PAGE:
May 30th 2020


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Articles from this issue:

COVER STORY Why success has eluded our automotive industry

EDITORIAL Will survival instincts drive new industry policies?

CANBERRA OBSERVED What's China's beef with our barley?

MANUFACTURING Reversing a bad trend

PUBLIC HEALTH Inquiries needed into major covid19 outbreaks

NATIONAL AFFAIRS ABS makes employment figures bend over backwards

NATIONAL AFFAIRS Green 'charities' continue to undermine development

NATIONAL AFFAIRS Royal commission denies Principle of fairness to Cardinal Pell

REFLECTION Woman is ... the answer to a question

ECONOMICS Breaking the shackles of deep globalisation

TRADE AND INDUSTRY Alarm bell is ringing loud on China's trade threats

ASIAN AFFAIRS Taiwan an island of sanity in a sea of contagion

COVID19 LOCKDOWN Should churches be the first to reopen?

HUMOUR Troubling sino-signs at batflu press conference

MUSIC Let's be thankful for small mercies: No Eurovision!

CINEMA Onward: Recovering the everyday magic

BOOK REVIEW KEEPING HANNAH ARENDT CURRENT AND ARENDT'S THESIS ON SAINT AUGUSTINE

BOOK REVIEW SKEWED VISION OF DEMOCRACY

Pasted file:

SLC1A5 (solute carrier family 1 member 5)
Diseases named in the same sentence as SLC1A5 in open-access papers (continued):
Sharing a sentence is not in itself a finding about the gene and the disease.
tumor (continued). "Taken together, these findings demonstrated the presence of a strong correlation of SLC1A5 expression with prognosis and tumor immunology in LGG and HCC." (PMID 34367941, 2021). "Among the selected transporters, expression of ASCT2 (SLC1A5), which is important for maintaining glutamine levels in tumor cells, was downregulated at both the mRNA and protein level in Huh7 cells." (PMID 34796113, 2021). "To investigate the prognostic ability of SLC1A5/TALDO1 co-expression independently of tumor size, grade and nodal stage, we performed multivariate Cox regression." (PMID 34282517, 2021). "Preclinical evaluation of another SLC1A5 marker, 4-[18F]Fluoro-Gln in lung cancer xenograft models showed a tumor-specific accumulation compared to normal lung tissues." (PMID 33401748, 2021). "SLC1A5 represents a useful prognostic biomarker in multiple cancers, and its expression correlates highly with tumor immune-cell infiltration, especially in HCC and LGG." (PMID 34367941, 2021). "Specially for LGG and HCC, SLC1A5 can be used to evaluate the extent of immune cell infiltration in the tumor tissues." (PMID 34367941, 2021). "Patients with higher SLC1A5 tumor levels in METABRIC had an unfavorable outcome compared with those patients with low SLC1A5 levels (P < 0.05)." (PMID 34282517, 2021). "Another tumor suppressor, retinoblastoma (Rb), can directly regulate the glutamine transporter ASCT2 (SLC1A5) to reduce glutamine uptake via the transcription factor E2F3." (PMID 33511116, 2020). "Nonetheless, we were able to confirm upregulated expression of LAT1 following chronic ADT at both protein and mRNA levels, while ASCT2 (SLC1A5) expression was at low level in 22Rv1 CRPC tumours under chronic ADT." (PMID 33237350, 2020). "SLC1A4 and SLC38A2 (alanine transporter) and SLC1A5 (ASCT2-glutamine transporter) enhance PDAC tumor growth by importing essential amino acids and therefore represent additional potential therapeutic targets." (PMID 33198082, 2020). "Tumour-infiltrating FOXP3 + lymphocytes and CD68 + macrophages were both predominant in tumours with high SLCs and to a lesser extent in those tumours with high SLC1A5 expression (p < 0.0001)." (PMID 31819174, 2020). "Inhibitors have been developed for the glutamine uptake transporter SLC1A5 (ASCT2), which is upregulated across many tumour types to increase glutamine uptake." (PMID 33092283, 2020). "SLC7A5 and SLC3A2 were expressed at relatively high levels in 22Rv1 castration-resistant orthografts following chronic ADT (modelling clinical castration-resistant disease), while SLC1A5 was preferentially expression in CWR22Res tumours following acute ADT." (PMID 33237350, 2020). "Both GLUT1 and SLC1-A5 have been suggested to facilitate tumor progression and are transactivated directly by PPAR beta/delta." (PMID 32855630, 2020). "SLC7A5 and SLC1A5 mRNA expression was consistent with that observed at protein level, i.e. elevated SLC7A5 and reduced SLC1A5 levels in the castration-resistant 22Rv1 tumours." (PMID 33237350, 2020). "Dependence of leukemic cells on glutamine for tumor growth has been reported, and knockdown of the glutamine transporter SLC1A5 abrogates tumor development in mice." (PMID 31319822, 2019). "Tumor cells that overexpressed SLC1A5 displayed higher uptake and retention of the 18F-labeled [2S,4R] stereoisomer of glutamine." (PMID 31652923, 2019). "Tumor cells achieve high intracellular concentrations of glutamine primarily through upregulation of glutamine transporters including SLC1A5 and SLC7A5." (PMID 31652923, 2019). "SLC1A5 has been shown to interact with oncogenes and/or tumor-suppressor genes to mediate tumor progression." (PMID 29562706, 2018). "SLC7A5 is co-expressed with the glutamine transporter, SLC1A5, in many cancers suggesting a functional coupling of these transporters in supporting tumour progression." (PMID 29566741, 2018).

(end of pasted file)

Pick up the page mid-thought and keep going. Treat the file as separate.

POETRY

Books promotion page

PLEASE STOP HELPING US:
How Liberals Make it Harder for Blacks to Succeed

Jason L. Riley

$47.95


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(New York: Encounter Books, 2014)
Hardcover: 184 pages
ISBN: 9781594037252
Price: AUD$47.95

 

Book description

Why is it that so many efforts by American progressive liberals to lift the black underclass not only fail but often harm the intended beneficiaries?

In Please Stop Helping Us, Jason L. Riley examines how well-intentioned welfare programs are in fact holding black Americans back. Minimum-wage laws may lift earnings for people who are already employed, but they price a disproportionate number of blacks out of the labour force. Affirmative action in higher education is intended to address past discrimination, but the result is fewer black college graduates than would otherwise exist.

And so it goes with everything from soft-on-crime laws, which make black neighbourhoods more dangerous, to policies that limit school choice out of a mistaken belief that charter schools and voucher programs harm the traditional public schools that most low-income students attend.

In theory these efforts are intended to help the poor — and poor minorities in particular. In practice they become massive barriers to moving forward.

Please Stop Helping Us lays bare these counterproductive results. People of good will want to see more black socio-economic advancement, but in too many instances the current methods and approaches aren’t working. Acknowledging that is an important first step.

 

About the author

Jason L. Riley is an editorial board member of the Wall Street Journal, where he has worked since 1994, and a Fox News contributor. He lives in suburban New York City with his wife and three children.


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